–the problem is, if we accept that life begins at conception and you save the baby rather than the fertilized eggs, you’ve effectively murdered 50/100/1000 human beings.

Thus, the reality is that banning abortion is not the right choice and arguing for such a ban, claiming to be ‘pro-life’ is an attempt to pull on heart-strings (who is NOT pro-life because life is good, so opposing life must make you evil….) and not something that should ever be done.  Emotional appeals are the resort of arguers who can’t sustain a position with facts.

To be clear-I’m not arguing for abortion on demand or interested in valid arguments pro/anti abortion.  I know the arguments on both sides, I do my research.  What I’m arguing against is absolutism, fundamentalism, the idea that there is no middle ground, that abortion must be a 100% evil or else a 100%-available procedure regardless of circumstance.

There IS middle ground, there is room for valid debate–but to return to that point in our culture, we must first fight the addictive hate of seeing everything as us vs. them or that anyone opposed to us is automatically evil. 

If we go back only to the 1980s (before the Gingrich-led radicalization/polarization of Congress), you can see how this works.  Ronald Reagan, Bob Dole, et al. had differing views from their Democratic counterparts like Tip O’Neil or Daniel Moynihan and yet government functioned.  They realized the folly of absolute positions, that effective policy comes from discussion and compromise, that, in the words of Moynihan, “Everyone is entitled to their own opinion, but not to their own facts”.”

Work to help find that middle ground again–the area John McCain searched for in working across the aisle before his death.  And if you’re one of those all-or-nothing fundamentalists (far left or right)?   Well, you’re an enemy of the Republic.

The Cost of Club

If the objective of a travel sport is to improve the skills of a young athlete, then there shouldn’t be excessive profit involved…unless the objective is actually capitalist and to make a living doing this stuff.   I have no problem with capitalism–I have a problem with dishonesty.  Claiming you are doing something for a noble purpose while bankrolling a ton of money, that’s not noble.

This came about because of a comment I read somewhere that paying $10,000/year for club is a good investment. My snarky response here in my blog is–sure…a ‘good investment’ for the director’s retirement plans!  But while I love snark and sarcasm, I think it’s more important to look at real numbers.  So here we go….

Let’s presume certain things:

  • The club does not own it’s own gym, but has access to four courts of space three times per week.
  • That space is available for 5 hours/night, meaning we can run three teams per court (overlapping so they can play one another for 6v6, full-game scrimmaging), and still have time for some individual position training (if that’s your fancy).  –I am intentionally not putting two teams/court/90-minute block.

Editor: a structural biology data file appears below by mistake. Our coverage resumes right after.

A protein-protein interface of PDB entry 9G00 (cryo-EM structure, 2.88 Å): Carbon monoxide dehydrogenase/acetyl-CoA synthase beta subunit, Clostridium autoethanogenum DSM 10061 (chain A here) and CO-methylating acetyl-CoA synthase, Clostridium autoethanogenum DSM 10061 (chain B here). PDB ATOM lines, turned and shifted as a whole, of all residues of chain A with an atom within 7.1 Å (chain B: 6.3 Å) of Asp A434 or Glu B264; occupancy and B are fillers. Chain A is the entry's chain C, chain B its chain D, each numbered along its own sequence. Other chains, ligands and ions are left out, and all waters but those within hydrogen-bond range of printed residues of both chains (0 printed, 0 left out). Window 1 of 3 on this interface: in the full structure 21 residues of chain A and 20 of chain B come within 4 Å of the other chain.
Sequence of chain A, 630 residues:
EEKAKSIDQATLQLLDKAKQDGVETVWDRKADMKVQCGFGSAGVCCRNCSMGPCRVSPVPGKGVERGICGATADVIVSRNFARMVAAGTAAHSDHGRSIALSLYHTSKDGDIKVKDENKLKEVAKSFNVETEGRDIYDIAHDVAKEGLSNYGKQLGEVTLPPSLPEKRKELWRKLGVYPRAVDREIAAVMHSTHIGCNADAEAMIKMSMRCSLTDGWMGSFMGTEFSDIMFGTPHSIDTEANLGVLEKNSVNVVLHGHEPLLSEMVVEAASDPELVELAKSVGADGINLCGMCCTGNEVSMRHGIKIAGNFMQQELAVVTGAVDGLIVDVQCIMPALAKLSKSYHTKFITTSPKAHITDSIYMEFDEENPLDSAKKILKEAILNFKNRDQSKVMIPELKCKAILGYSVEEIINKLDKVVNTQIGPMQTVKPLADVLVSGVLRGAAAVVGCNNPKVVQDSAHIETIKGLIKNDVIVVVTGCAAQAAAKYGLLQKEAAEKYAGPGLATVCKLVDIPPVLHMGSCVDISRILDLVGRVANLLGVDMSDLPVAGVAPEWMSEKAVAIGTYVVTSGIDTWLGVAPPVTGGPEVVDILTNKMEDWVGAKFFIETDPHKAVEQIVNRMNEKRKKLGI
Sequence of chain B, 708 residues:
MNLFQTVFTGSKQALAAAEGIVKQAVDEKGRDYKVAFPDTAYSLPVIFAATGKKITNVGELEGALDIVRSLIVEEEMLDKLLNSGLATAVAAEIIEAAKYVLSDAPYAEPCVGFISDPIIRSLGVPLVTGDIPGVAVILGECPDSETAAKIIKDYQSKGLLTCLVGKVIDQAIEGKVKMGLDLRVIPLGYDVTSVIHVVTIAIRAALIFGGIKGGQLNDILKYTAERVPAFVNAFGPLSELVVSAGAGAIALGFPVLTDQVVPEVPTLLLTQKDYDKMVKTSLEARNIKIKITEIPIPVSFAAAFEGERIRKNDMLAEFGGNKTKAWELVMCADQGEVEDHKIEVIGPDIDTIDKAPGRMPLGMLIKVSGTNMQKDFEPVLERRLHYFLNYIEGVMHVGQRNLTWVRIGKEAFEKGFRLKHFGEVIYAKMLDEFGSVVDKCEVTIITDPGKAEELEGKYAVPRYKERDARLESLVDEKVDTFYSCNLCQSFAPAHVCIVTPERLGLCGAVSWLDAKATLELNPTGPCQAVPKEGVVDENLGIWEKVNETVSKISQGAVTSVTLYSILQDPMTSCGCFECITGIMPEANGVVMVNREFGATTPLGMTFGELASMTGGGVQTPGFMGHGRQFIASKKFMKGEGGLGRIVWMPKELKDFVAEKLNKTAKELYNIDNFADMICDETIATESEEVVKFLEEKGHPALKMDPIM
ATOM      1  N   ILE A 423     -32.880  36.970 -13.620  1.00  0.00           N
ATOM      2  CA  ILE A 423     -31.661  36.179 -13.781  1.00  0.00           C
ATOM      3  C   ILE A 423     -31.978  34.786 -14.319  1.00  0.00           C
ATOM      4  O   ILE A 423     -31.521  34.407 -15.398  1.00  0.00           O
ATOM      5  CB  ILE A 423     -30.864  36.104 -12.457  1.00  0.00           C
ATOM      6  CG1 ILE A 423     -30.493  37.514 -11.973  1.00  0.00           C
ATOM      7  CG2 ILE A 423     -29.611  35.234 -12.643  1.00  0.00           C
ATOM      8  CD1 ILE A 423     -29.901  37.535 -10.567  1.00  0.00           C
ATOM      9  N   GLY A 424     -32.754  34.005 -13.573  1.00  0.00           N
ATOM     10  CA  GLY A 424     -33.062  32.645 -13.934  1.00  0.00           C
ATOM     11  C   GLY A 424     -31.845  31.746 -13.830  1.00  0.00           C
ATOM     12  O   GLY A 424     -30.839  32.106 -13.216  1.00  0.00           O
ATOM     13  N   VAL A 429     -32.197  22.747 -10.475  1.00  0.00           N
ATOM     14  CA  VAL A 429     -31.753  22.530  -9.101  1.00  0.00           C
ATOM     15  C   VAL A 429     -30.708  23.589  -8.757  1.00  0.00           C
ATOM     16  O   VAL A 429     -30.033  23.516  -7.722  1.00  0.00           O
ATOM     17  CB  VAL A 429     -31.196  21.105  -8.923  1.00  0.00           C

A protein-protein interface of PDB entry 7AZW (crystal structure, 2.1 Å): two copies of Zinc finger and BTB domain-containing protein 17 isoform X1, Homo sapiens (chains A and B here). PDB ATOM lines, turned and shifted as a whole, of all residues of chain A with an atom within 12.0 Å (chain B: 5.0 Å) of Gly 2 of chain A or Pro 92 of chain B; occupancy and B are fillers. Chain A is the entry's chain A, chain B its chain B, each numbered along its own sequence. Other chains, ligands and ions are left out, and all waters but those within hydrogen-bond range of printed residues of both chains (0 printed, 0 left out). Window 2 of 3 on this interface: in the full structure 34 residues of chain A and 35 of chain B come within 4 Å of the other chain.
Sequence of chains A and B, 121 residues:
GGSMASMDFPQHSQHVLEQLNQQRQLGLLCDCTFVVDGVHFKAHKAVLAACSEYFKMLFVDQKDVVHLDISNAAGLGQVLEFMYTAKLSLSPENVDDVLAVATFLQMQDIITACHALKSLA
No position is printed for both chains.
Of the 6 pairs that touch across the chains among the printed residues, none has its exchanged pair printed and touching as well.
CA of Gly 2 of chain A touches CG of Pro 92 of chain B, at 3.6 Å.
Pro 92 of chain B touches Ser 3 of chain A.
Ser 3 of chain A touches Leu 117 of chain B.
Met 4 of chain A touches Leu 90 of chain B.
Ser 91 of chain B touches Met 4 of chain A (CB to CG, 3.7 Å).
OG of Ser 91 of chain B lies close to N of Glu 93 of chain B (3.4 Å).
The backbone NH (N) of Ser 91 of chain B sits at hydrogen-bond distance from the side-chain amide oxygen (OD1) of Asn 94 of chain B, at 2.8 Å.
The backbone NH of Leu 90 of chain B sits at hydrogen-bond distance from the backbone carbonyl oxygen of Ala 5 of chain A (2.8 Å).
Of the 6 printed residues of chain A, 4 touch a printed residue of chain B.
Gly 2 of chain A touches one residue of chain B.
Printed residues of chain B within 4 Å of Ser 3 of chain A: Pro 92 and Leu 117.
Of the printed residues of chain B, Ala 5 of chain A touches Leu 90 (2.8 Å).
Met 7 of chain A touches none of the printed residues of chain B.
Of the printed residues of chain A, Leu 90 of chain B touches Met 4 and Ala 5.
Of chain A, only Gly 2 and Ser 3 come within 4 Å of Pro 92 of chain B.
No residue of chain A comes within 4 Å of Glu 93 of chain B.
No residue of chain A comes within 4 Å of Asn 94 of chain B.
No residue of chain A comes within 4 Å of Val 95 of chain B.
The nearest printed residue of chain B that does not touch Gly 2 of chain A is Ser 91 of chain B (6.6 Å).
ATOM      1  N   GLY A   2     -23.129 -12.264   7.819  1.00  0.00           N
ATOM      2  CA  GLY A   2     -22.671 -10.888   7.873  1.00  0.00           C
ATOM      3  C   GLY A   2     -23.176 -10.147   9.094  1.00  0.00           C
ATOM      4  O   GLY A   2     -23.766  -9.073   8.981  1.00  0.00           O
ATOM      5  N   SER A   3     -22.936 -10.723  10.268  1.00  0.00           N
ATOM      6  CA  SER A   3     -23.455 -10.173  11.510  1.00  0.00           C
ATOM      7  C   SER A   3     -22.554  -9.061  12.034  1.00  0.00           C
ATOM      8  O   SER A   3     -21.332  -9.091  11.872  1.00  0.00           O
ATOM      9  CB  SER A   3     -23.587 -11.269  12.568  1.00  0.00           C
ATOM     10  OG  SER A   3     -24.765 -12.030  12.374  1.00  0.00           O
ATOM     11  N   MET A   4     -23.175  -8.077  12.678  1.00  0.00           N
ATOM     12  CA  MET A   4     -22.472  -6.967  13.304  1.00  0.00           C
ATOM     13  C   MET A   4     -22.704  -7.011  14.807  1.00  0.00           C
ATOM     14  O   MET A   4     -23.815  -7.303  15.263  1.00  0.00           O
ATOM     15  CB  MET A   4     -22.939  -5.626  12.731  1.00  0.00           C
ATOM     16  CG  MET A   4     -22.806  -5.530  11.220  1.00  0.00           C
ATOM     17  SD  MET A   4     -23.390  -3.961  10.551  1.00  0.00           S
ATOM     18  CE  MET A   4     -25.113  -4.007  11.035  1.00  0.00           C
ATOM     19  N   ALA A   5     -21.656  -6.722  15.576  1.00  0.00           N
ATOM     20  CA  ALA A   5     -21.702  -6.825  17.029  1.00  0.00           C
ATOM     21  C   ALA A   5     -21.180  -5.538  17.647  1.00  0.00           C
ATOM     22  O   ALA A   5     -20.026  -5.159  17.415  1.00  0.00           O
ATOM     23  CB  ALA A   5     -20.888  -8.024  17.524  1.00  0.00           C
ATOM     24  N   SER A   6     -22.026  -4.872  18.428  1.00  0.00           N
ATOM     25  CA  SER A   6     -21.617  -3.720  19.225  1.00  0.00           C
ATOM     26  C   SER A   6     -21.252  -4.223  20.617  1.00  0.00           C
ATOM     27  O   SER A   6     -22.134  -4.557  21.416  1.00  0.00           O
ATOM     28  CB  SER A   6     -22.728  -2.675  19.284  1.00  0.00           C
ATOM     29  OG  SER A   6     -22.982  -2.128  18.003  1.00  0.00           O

• Thus, we are presuming 12 teams (though with 4 courts and 5 hours, you can comfortably double that to 24 teams)
  • I believe in playing time, not maximizing money.  We’ll consider each team has 10 athletes (I’d prefer 9, but dividing things by 10 is easier for the math side of life)
  • We will pay coaches/directors $15/hour.  For tournaments, $100/day.  (This is roughly the equivalent of a $34,000/year salary–not great money, but certainly better than being a line-cook at McDonald’s)
  • Because 90% of young people do not wish to go to school more than three hours from home, we will not travel to tournaments beyond that radius.  So let’s do ten tournaments plus a qualifier.
  • The season will effectively go 30 weeks.

So…with all that, what do we get….

  1. We are using 60 court-hours of space per week at $75/hour per court for space rental.  We are paying $4,500/week which is $135,000 for the club season.
  2. We have it set at 12 teams, so 120 athletes.  That’s $1,125/athlete for court time.  (Of course “elite clubs” are putting 12-14 kids/team–that would knock the per/athlete cost down to 803.57-937.50/athlete.
  3. For coach pay, we have 30 weeks of 3 practices (90), but we then subtract out tourney days (10) and the two practice days missed heading/playing at a Qualifier.  That gives us 78 practices, 156 hours–$2,340 per coach.  The coach is at ten tourneys, so that’s $1,000 and then $300 for the three days of a Qualifier. If we provide a hotel at $150/night for the Qualifer ($450) and a $50 per-diem for tourney days (50×13=650), we are adding another $1,100 of expense per coach for a total of $4,740/coach.  12 coaches, 3 directors (admin, recruiting, technical) getting paid the same or covering expenses:  $71,100, or $592.50/athlete.  Total so far per athlete: $1,717.50.